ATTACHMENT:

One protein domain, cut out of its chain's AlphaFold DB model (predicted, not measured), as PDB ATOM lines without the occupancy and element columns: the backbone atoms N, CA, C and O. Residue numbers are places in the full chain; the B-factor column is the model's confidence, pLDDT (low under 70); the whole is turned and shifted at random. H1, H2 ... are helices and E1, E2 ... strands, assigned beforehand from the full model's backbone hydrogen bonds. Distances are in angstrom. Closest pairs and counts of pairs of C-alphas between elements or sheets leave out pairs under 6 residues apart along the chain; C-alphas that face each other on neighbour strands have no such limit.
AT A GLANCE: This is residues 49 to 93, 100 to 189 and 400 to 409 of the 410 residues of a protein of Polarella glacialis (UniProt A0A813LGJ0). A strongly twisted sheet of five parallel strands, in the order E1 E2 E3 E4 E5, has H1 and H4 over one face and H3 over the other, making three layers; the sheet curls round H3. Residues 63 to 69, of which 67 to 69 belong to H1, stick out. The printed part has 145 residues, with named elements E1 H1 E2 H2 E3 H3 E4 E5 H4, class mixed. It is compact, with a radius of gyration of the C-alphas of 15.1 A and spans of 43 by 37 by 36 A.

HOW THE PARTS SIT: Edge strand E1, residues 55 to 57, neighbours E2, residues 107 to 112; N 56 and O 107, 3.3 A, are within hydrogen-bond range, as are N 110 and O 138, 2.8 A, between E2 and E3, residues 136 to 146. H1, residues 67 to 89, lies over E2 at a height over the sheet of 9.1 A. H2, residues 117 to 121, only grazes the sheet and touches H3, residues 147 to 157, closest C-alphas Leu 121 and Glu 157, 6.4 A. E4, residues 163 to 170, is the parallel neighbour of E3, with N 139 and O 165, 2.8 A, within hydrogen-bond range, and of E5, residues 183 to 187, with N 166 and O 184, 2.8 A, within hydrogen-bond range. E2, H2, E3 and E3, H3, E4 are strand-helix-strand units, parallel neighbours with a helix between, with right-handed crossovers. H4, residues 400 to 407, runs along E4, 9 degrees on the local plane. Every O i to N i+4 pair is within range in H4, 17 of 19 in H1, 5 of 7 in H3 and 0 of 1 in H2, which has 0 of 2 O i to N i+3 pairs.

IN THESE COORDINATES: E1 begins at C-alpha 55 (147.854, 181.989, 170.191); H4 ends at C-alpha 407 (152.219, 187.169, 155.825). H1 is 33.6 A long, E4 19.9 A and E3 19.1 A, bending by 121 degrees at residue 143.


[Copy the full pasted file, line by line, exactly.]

One protein domain, cut out of its chain's AlphaFold DB model (predicted, not measured), as PDB ATOM lines without the occupancy and element columns: the backbone atoms N, CA, C and O. Residue numbers are places in the full chain; the B-factor column is the model's confidence, pLDDT (low under 70); the whole is turned and shifted at random. H1, H2 ... are helices and E1, E2 ... strands, assigned beforehand from the full model's backbone hydrogen bonds. Distances are in angstrom. Closest pairs and counts of pairs of C-alphas between elements or sheets leave out pairs under 6 residues apart along the chain; C-alphas that face each other on neighbour strands have no such limit.
AT A GLANCE: This is residues 49 to 93, 100 to 189 and 400 to 409 of the 410 residues of a protein of Polarella glacialis (UniProt A0A813LGJ0). A strongly twisted sheet of five parallel strands, in the order E1 E2 E3 E4 E5, has H1 and H4 over one face and H3 over the other, making three layers; the sheet curls round H3. Residues 63 to 69, of which 67 to 69 belong to H1, stick out. The printed part has 145 residues, with named elements E1 H1 E2 H2 E3 H3 E4 E5 H4, class mixed. It is compact, with a radius of gyration of the C-alphas of 15.1 A and spans of 43 by 37 by 36 A.

HOW THE PARTS SIT: Edge strand E1, residues 55 to 57, neighbours E2, residues 107 to 112; N 56 and O 107, 3.3 A, are within hydrogen-bond range, as are N 110 and O 138, 2.8 A, between E2 and E3, residues 136 to 146. H1, residues 67 to 89, lies over E2 at a height over the sheet of 9.1 A. H2, residues 117 to 121, only grazes the sheet and touches H3, residues 147 to 157, closest C-alphas Leu 121 and Glu 157, 6.4 A. E4, residues 163 to 170, is the parallel neighbour of E3, with N 139 and O 165, 2.8 A, within hydrogen-bond range, and of E5, residues 183 to 187, with N 166 and O 184, 2.8 A, within hydrogen-bond range. E2, H2, E3 and E3, H3, E4 are strand-helix-strand units, parallel neighbours with a helix between, with right-handed crossovers. H4, residues 400 to 407, runs along E4, 9 degrees on the local plane. Every O i to N i+4 pair is within range in H4, 17 of 19 in H1, 5 of 7 in H3 and 0 of 1 in H2, which has 0 of 2 O i to N i+3 pairs.

IN THESE COORDINATES: E1 begins at C-alpha 55 (147.854, 181.989, 170.191); H4 ends at C-alpha 407 (152.219, 187.169, 155.825). H1 is 33.6 A long, E4 19.9 A and E3 19.1 A, bending by 121 degrees at residue 143.